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First case recorded this year of avian flu in Berks County

Finding two dead birds in her yard by her feeders this winter seemed too strange to Karen Myers.

The Shillington resident didn’t find any signs of injuries on the house sparrow and the mourning dove and immediately thought of avian flu.

Preliminary testing on the birds at the University of Pennsylvania showed that the house sparrow was “not negative” for the virus, so samples from the bird were sent to the United States Department of Agriculture for further testing.

The results were recently posted on the USDA website as the first confirmed case of avian flu this year in Berks County.

Myers was particularly concerned because she lives close to the Wyomissing Park and feared the virus would be easily spread among the waterfowl there.

“I wanted especially people with bird feeders to know what we can do to keep this from spreading,” she said.

She was also concerned about what people should do if they find dead animals, including those that eat birds or waterfowl, like raccoons and fox.

“And even your pets — if they find dead birds and eat them, they can be affected so it kind of affects everybody,” she said.

“It’s akin to coals in a fire, like burning embers,” said Dr. Andrew Di Salvo, wildlife veterinarian and wildlife health division chief for the Pennsylvania Game Commission, speaking from Harrisburg about the avian flu strain that has persisted in the state for the last several years.

“It never really went away since if first popped up a couple of years ago,” he said.

Bird densities are much greater during the winter, and officials hope that with the advent of warmer weather and the dispersal of the flocks, the outbreaks will diminish.

“So it’s kind of persisted throughout the seasons when we thought maybe, fingers crossed, it would be done with, but it’s kind of persisted like burning embers and popping up every now and then,” Di Salvo said.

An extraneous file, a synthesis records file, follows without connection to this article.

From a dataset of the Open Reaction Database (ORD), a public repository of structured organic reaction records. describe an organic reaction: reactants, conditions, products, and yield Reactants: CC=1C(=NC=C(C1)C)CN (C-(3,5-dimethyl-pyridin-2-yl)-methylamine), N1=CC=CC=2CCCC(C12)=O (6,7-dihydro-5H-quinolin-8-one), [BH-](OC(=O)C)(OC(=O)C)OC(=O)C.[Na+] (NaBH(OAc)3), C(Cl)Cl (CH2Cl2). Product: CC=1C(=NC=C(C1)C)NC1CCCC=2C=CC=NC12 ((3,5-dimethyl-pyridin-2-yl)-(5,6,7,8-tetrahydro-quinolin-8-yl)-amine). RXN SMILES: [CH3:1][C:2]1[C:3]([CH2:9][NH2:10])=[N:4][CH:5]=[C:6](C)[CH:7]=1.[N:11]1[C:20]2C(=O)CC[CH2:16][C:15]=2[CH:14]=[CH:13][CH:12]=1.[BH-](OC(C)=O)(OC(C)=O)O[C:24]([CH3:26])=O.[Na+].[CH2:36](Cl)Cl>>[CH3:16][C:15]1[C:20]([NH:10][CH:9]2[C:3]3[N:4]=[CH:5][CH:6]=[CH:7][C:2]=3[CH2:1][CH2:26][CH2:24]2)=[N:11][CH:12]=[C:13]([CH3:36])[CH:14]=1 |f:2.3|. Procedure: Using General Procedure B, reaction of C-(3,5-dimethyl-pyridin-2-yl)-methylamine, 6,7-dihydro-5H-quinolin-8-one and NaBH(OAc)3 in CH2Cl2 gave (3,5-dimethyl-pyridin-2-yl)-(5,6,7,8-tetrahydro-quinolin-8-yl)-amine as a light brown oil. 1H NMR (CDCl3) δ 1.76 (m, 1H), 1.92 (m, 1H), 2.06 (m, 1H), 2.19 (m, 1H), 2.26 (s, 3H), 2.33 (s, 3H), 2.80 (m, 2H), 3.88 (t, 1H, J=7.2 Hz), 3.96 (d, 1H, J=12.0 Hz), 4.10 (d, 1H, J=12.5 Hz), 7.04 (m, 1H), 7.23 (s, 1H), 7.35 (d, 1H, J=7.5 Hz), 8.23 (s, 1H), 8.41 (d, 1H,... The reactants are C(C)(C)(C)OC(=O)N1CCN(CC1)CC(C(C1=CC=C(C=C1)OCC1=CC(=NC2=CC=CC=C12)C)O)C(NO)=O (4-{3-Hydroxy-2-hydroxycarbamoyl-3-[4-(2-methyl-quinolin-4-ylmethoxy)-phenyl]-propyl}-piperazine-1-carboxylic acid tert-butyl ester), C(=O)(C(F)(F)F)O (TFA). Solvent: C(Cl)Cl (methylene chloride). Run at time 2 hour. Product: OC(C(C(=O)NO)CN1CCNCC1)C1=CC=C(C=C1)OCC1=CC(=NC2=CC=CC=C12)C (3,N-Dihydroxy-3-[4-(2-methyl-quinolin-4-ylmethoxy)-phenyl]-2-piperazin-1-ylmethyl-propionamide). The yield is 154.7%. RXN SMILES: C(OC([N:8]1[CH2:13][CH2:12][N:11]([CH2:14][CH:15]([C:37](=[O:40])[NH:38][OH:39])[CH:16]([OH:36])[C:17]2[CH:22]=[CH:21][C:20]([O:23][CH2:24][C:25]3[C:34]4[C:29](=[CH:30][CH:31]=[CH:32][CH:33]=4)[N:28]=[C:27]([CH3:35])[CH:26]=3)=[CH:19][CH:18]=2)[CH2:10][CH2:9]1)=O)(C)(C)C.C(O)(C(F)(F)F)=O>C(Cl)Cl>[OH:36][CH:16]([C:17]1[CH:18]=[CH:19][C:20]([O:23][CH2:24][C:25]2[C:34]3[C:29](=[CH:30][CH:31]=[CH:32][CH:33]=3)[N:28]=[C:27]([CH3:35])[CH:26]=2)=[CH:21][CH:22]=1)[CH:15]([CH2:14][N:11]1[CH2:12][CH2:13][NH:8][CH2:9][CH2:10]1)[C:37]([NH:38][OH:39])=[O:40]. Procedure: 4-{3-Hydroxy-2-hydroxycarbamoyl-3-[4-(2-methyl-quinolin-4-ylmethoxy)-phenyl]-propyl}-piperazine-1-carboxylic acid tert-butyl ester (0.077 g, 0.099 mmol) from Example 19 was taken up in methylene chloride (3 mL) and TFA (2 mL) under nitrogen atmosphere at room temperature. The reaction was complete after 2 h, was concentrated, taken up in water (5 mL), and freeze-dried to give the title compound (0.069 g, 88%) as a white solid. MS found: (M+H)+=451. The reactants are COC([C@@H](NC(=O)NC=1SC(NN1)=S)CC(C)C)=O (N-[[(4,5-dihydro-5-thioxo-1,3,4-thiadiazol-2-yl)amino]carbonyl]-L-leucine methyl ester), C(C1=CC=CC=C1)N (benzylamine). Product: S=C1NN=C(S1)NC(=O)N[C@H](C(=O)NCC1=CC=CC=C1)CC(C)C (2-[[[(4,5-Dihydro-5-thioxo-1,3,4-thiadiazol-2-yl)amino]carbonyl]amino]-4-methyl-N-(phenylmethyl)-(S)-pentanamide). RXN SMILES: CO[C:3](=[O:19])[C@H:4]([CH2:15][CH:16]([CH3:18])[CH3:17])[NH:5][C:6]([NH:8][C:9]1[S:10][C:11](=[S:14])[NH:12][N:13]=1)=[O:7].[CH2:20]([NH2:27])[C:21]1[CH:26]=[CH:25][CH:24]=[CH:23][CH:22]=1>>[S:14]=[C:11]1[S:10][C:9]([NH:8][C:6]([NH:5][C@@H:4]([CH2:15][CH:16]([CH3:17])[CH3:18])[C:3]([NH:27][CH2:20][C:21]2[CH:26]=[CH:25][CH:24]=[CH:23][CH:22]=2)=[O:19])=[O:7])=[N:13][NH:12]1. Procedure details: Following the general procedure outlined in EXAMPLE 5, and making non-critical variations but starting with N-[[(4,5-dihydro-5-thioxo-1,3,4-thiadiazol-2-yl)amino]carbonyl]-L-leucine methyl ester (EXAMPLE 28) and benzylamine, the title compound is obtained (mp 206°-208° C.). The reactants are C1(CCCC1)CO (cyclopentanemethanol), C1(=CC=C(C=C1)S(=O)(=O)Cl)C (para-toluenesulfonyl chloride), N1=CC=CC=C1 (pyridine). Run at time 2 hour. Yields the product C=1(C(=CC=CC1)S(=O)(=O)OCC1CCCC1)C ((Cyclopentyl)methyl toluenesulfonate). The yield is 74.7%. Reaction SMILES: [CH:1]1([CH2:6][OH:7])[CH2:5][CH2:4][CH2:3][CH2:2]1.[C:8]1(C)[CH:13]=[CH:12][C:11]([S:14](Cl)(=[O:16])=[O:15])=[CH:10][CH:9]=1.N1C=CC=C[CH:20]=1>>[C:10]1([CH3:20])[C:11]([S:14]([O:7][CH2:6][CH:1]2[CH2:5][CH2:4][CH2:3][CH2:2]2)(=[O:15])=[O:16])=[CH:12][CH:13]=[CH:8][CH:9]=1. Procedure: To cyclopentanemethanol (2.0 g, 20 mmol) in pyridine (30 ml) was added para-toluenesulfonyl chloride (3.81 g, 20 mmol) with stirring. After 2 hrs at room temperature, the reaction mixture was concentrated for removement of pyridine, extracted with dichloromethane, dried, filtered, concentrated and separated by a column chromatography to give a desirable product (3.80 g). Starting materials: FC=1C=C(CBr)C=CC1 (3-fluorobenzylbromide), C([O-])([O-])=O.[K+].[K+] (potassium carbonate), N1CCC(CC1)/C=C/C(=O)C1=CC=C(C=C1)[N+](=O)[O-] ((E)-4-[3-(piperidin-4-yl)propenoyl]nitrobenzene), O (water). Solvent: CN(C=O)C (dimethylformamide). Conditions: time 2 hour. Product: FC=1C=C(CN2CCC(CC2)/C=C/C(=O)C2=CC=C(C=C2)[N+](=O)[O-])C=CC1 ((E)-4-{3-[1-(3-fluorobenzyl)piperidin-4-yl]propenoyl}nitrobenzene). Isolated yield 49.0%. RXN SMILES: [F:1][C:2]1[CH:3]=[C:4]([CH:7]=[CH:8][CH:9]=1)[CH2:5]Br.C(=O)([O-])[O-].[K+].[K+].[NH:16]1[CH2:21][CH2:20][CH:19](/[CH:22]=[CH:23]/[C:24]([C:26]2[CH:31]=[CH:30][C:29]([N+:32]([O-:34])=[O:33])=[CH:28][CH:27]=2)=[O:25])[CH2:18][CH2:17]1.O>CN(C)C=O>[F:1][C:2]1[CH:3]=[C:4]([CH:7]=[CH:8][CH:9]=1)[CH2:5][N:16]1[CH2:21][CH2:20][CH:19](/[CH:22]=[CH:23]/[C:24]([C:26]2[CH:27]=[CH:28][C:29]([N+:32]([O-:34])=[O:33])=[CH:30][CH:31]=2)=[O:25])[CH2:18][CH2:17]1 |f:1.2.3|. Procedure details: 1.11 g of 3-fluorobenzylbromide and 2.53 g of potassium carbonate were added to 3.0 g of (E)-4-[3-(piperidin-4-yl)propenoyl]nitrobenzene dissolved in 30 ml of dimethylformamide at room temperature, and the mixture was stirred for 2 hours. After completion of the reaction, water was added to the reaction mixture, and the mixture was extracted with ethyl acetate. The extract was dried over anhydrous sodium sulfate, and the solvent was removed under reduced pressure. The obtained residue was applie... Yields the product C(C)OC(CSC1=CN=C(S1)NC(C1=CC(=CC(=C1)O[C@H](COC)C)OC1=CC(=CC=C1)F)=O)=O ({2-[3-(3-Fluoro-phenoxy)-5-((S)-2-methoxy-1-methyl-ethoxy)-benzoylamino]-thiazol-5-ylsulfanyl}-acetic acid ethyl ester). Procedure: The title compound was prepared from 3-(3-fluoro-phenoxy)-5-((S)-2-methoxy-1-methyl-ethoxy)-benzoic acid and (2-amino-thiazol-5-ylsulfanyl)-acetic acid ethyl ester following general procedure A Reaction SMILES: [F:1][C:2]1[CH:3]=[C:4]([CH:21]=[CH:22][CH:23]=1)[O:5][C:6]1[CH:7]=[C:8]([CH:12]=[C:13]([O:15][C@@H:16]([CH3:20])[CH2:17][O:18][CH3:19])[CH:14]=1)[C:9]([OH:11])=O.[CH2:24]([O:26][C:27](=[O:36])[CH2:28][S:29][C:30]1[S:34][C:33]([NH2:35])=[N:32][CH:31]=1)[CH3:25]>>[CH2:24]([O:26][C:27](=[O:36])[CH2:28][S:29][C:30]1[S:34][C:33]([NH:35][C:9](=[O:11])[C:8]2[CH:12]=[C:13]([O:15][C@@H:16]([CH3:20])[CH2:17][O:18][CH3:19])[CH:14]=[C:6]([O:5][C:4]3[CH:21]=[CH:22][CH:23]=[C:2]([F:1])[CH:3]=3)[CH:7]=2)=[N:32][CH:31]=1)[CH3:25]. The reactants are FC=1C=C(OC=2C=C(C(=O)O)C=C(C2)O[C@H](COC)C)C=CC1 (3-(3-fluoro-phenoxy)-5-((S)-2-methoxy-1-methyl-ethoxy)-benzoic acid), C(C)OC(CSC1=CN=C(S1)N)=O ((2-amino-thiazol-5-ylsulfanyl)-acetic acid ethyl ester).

Cases of the flu are more prevalent in raptors and waterfowl, and the annual snow goose migration spectacle in southeastern Pennsylvania, particularly at the Middle Creek Wildlife Management Area in Kleinfeltersville, Lebanon County, is always a concern.

“That’s a perfect spot for the disease to spread, to recombine, mutate and form more pathogenic strains of the virus,” Di Salvo said.

But luckily, there have been no avian flu cases that have arisen the past two years among the snow goose populations, he said.

It was unusual, though, for the disease to be found in a house sparrow, a nonnative species that gathers in loose flocks over the winter and forages for food.

“Generally, songbirds haven’t played a significant role in spreading the disease,” Di Salvo said. “Different avian species have different susceptibility to it, but they’re generally not seen as a major player in any regard to the disease. So it’s an unusual species to find it in.”

Still, for those like Myers who feed birds, finding a dead bird afflicted with avian flu is a major concern.

The best way to combat the spread of the disease among backyard birds is to regularly empty and clean the feeders with a 10 percent bleach solution, Di Salvo said.

“Put it back up and put new birdseed in and sweep up spilled seed,” he said. “It’s just a good hygiene practice to encourage a healthy feeder and then healthy birds.”

If people find dead wild birds that show no signs of injury or trauma, they should contact the game commission at 833-PGC-WILD (833-742-9453) or 833-PGC-HUNT (833-742-9453).

For guidelines on how to handle dead birds safely and for more information on the avian flu in Pennsylvania, visit

“I really encourage folks just across the board with any wild animals or birds that you notice are abnormal, sick, or injured, in need of help, just let us know,” Di Salvo said.

“It’s an opportunity to engage with the public and get them to understand nature, respect nature, respect natural habitats,” he said. “And it’s for both of our benefits, not just the wildlife benefits, but for our benefit, too.”

Source: Berkshire mont

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